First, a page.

Lately we have seen a spate of good jobs looking for people who "understand" data. This does not have a formal specification, but seems important to several banks and hedge funds. They see people with skills in econometrics and signal processing, and that's fine, and can be searched for on CVs and recruitment databases. But it's not exactly what they are looking for, and it seems to be the sort "I know it when I see it" skill that exists merely to make the lives of headhunters like myself difficult. We (they) need people who can look at data series and intuitively grasp that there is a process there, or indeed that what they are seeing is pure noise, or caused by some defect in acquiring the data. Live tick prices are notorious for having bad and broken data points. There are many people who can apply various forms of regression and this is useful skill, but someone has to have this intuition as their lead skill, backed up by various bits of maths.
One idea we've been pursuing are fields like high energy physics where colossal streams of data are emitted, and require interpretation. Could just as well be market microstructure where you've studied price streams with a view to try and work out what people are doing, not just validating a theoretical model.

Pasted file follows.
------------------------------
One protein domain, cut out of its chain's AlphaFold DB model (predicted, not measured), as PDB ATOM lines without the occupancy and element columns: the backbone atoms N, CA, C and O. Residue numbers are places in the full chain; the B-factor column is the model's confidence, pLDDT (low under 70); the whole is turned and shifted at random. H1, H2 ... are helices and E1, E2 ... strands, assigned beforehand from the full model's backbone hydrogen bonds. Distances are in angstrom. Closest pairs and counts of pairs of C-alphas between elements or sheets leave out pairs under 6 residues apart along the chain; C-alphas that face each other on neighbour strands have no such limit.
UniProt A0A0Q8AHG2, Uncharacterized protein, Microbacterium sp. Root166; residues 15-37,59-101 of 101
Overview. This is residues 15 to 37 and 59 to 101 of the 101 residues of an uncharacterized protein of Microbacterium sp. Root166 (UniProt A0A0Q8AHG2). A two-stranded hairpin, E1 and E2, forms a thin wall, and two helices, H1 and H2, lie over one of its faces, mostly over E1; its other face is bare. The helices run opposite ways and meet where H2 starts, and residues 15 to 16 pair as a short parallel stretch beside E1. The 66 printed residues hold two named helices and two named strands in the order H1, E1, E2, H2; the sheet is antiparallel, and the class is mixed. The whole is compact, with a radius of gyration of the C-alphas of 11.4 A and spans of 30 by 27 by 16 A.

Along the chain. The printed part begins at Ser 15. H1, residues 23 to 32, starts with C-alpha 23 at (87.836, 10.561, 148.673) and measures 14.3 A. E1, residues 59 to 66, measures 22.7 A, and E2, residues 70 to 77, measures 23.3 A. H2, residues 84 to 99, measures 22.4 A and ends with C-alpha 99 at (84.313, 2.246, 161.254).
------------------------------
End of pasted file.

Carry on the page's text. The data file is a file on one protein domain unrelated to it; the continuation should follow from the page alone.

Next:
And yes, it needs to be that way round.
This sort of role demands that in your head, there is a good variety of "mechanical" or physical models for what is going on, and you have a vocabulary that allows you to choose between different classes of process. This is quite a distinct action from validating your finance or physical model against experimental data.
Presumably you have some software skills like Matlab, R, C++, SAS etc, like any functioning quant, but it is critical that you are not so dependant upon the rich functionality that large packages deliver that you let them do your thinking for you.
The firms concerned do not require formal qualifications in quant finance, indeed their expectation is often that the idea people for the role are working in a quite distinct field.
This is not a standard job spec, but the roles are in NY, Chicago and London, perhaps giving you an idea of the demand for this talent.
If this sounds like you, then contact me Dominic@Pauldominic.com and we can informally discuss the way forward.